British businesses uncertain if things can only get better

28 May 2024 4 min. read
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With months of speculation finally being put to bed by the calling of a UK general election, it might be expected that businesses would be more optimistic, given the period of uncertainty it will bring to an end. However, new research from Eden McCallum suggests that a majority of leaders are pessimistic on the national economic outlook.

When Conservative Prime Minister Rishi Sunak announced that the UK would be going to the polls on July 4th 2024, parts of his speech were drowned out by D:Ream’s 90s hit, ‘Things Can Only Get Better’. The music sounded by the boombox of nearby protestor Steve Bray was the anthem which became synonymous with the 1997 landslide electoral win of Tony Blair’s Labour Party.

Economic and business outlook

Source: Eden McCallum Business Outlook Survey

But with polls heavily suggesting that Labour is heading for another big win this year, it seems businesses are a long way from agreeing ‘Things Can Only Get Better’. Despite the Party having spent years courting the business lobby and attempting to show it would not threaten corporate interests if it should come to power, a new poll from Eden McCallum suggests many bosses are still wary of the coming change.

In the second quarter of 2024, the survey found that 58% of businesses are still to some degree pessimistic about the domestic economic outlook. While this is still much more optimistic than their perception in the last quarter of 2022 – amid a sustained cost-of-living crisis, massive inflation, geo-political uncertainty, and the fact the incumbent government had more than up to two years before its term expired – it suggests that a majority of firms are not expecting a quick fix from whoever is sitting in Number 10, at the end of July.

Perceived threats to domestic economy

Source: Eden McCallum Business Outlook Survey

When asked what was worrying them most about the domestic outlook, a growing number of respondents said the political picture was concerning them. With geo-political conflicts escalating in Eastern Europe and the Middle East, the number of leaders noting this as a threat to the UK economy has risen by 7% since the end of 2023. At the same time, the legacy of Brexit – including the new trade barriers the incumbent government installed this year – are expected to take a toll, with leaders noting that rising by 6% And pressures in domestic politics are also concerns held by 43% of businesses now – up from 36% at the turn of the year.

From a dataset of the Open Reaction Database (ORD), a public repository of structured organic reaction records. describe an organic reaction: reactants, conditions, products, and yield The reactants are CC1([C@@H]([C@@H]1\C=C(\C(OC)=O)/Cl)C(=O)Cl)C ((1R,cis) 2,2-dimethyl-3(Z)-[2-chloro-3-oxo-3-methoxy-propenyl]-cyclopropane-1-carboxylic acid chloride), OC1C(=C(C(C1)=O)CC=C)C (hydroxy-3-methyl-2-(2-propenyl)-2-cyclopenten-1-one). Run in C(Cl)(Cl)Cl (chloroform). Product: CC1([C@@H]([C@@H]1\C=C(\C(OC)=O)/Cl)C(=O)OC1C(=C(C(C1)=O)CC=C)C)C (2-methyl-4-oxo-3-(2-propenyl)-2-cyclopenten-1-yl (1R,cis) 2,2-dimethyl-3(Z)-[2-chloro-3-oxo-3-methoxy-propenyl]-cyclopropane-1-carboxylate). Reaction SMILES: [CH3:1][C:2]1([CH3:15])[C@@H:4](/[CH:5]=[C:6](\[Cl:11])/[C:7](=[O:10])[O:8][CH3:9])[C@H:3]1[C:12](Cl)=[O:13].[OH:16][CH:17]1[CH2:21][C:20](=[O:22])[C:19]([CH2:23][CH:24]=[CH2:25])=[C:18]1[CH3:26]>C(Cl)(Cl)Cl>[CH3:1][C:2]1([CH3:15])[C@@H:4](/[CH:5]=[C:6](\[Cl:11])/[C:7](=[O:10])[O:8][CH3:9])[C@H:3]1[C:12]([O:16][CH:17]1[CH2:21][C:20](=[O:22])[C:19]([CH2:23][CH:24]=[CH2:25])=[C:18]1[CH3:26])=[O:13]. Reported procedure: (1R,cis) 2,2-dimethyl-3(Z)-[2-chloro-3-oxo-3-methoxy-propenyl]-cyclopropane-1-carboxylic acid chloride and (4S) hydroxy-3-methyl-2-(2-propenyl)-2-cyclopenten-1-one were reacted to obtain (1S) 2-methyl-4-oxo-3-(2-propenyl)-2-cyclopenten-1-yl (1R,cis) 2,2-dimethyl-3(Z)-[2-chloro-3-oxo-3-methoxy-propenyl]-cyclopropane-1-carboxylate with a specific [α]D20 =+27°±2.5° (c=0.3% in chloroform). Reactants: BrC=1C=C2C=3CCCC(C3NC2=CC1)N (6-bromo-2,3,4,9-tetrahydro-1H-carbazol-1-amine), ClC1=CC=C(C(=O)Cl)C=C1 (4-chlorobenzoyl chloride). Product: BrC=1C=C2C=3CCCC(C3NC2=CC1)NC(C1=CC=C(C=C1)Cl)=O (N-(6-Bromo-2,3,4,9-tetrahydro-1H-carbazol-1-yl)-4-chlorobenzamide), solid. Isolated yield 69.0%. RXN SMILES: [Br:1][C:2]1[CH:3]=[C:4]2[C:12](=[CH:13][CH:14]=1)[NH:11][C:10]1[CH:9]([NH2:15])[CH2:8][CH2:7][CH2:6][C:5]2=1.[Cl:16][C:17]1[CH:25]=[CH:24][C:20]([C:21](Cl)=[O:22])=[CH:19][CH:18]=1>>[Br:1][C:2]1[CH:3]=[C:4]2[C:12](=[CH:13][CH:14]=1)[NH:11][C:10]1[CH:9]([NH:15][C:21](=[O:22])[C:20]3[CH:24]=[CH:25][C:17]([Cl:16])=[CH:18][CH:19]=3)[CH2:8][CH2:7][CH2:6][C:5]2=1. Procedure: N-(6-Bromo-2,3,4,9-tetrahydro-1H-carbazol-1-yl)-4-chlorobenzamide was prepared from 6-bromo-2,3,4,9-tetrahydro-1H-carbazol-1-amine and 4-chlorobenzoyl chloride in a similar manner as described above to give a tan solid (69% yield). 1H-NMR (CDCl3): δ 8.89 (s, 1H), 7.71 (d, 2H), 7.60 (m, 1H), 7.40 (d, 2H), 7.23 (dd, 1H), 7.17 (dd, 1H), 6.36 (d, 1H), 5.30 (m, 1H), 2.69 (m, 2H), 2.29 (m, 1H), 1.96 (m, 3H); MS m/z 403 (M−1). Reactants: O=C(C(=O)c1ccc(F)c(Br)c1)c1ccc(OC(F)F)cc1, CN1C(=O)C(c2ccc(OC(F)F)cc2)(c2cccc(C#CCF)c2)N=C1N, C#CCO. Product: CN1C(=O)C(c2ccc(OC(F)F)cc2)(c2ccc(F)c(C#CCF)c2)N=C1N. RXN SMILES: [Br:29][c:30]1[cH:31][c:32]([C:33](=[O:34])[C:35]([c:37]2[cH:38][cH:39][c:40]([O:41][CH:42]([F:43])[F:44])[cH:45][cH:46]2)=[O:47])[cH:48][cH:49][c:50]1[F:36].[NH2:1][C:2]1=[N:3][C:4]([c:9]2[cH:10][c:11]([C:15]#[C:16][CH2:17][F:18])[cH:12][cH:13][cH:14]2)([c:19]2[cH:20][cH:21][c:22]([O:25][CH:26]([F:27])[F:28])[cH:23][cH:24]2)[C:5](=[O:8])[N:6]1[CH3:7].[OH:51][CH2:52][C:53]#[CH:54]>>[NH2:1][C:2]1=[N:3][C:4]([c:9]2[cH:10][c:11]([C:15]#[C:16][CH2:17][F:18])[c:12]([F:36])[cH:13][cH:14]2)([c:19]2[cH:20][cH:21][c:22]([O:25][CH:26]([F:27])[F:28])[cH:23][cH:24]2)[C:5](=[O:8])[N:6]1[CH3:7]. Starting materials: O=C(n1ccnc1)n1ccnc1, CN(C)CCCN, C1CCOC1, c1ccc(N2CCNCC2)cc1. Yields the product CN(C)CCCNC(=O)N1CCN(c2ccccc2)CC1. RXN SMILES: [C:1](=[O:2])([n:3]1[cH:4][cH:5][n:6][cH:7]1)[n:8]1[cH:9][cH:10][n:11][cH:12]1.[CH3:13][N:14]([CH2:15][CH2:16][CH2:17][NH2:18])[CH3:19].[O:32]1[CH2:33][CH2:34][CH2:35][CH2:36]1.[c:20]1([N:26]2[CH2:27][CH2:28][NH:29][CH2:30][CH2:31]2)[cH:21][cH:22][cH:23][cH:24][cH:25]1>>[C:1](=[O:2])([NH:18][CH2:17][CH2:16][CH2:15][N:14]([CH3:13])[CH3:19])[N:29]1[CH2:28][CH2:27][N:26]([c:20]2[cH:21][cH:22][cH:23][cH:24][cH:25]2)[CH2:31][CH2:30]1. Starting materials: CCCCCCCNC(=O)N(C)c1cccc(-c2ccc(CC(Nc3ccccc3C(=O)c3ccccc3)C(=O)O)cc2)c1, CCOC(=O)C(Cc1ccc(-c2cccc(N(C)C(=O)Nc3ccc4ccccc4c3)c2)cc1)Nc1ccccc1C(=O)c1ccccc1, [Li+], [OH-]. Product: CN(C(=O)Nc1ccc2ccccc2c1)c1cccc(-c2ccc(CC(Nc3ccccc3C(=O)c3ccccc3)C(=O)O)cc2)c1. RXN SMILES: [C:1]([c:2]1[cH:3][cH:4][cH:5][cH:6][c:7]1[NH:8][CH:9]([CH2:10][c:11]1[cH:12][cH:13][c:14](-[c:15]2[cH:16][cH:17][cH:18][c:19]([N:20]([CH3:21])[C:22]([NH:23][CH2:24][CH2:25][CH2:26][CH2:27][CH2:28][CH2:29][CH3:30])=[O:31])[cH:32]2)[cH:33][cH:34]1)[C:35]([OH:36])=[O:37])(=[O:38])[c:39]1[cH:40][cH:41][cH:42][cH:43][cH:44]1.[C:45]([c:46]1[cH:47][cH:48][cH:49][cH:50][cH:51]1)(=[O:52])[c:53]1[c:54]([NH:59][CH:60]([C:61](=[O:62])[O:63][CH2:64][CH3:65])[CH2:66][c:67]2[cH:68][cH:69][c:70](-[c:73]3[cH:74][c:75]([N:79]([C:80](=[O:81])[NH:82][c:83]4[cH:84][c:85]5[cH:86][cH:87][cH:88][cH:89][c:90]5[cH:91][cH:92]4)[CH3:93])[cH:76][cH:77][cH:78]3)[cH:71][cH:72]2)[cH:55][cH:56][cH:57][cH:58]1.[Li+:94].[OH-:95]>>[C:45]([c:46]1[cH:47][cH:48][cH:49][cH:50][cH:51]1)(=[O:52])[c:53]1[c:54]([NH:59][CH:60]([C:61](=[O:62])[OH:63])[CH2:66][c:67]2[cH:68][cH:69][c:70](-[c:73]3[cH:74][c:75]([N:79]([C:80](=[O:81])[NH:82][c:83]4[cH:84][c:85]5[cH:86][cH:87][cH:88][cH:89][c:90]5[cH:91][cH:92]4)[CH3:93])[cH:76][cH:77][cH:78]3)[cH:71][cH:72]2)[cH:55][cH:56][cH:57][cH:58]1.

While Keir Starmer might have campaigned against Brexit throughout its implementation, the Labour Party has since jettisoned that outlook under his leadership – suggesting that things may not drastically change in relation to trade barriers with the EU. Critics have argued similar points around a number of other policy promises which he has since distanced the Party from. As such, even a definitive election result – usually noted by businesses as a cause for confidence – might do little to boost morale. 

With that being said, however, as always business leaders are bullish about their own outlooks. A long-standing trend, particularly in Eden McCallum’s surveys of UK sentiment, is that bosses rate their own chances better than those of their competitors. And that is no different here – with 72% of leaders saying they were optimistic of their chances. That includes 16% who are very optimistic. That stands in stark contrast to just a few months earlier. In the final quarter of 2023, 57% of businesses were optimistic, suggesting that suddenly 15% of bosses do see brighter days ahead.


Source: Eden McCallum Business Outlook Survey

Ultimately, this is also because there are lots of factors at play which do not even relate to the political picture.

Speaking on the findings, Dena McCallum, co-founder of Eden McCallum, commented that UK business leaders are displaying a kind of “sober optimism” as they look forward to likely trading conditions over the next couple of years. 

She added, “While there is clearly relief that inflationary pressures are finally receding, and the chances of lower interest rates over the medium term look good, it is too soon to be celebrating. Businesses remain under pressure, and the global outlook is uncertain. It is encouraging, however, that individual leaders seem optimistic about their own business’s prospects.”

Gen AI

The report also found, for example, that amid the continued hype around productivity boosts and cost savings from AI, more than half of companies are piloting or exploring use cases for generative AI in 2024.